Hochschule für Angewandte Wissenschaften Hamburg:

Working group headed by Prof. Dr. rer. nat Wolfgang Renz:
Distributed and self-organising systems as well as multi-agent systems and simulation with a focus on smart grids, demand side integration, in GEWISS: Technical development of the simulation tool, setup and implementation of a database system, interface definition, support for the simulation tool. Smart control of the consumer side as components of smart grids and virtual power plants, demand side management, modelling and simulation of distributed energy systems, in GEWISS: Mapping heat requirement and its development in non-residential buildings. Development of methods to map mixed use, modelling heat generators.

Milestones and successes

State of research: GEWISS planning tool as a prototype

Currently, the planning tool is being developed as a prototype. For this purpose, the researchers are calculating the precise heat consumption for individual buildings for all existing buildings as a first step. Two different approaches have been selected for residential and non-residential buildings.

The calculation of heat consumption for residential buildings is based on the SimStadt planning tool, which was developed as part of the “SimStadt energy simulation of urban districts” EnEff: Stadt project for the planning, operational optimisation and scenario calculation of innovative energy and building concepts with grid expansion strategies. Within the scope of GEWISS, the extensive functionalities of SimStadt are being used to calculate heat requirements (according to DIN 18599) for residential buildings and, if necessary, modified for application to Hamburg – for example through the import of Hamburg climate data. The heat demand calculation with SimStadt is based on 3D CityGML data sets with Level of Detail 1 (LoD1), which are available for the whole city of Hamburg. They contain geo-referenced information on building geometry and occupancy. The calculation results are validated against real consumption data.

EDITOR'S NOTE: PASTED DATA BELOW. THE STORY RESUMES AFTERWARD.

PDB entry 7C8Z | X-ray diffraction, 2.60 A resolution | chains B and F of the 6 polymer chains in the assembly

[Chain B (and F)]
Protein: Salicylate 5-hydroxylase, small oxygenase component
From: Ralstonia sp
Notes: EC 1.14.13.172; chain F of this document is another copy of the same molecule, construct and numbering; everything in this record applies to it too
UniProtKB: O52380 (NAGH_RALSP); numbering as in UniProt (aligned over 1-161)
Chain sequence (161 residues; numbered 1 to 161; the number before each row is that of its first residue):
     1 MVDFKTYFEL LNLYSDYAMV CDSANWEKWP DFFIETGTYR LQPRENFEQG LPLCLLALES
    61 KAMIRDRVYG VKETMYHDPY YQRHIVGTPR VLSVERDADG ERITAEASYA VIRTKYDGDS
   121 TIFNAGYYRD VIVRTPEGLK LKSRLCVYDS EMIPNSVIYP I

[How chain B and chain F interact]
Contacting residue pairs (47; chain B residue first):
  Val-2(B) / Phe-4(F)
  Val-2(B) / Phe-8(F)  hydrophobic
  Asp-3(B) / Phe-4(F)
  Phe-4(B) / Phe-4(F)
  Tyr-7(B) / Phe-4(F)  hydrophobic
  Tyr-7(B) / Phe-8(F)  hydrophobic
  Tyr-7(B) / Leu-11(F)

For non-residential buildings, a typology of the characteristic heat consumption values is being used for 15 non-residential building types that are typical for Hamburg. The typology contains floor area-related consumption values – for five defined states of renovation each. An area-based calculation of the heating consumption is carried out on the basis of the characteristic values. The selection of the 15 non-residential building types is based on a building typology commissioned by the Hamburg Department of Urban Development in 2009. In addition to determining the consumption values, industry-specific characteristic values of process heat requirements and waste heat potential are also being generated. In addition, load profiles are to be generated for 15 non-residential type buildings. The calculated heat consumption and load profiles are validated against actual consumption data.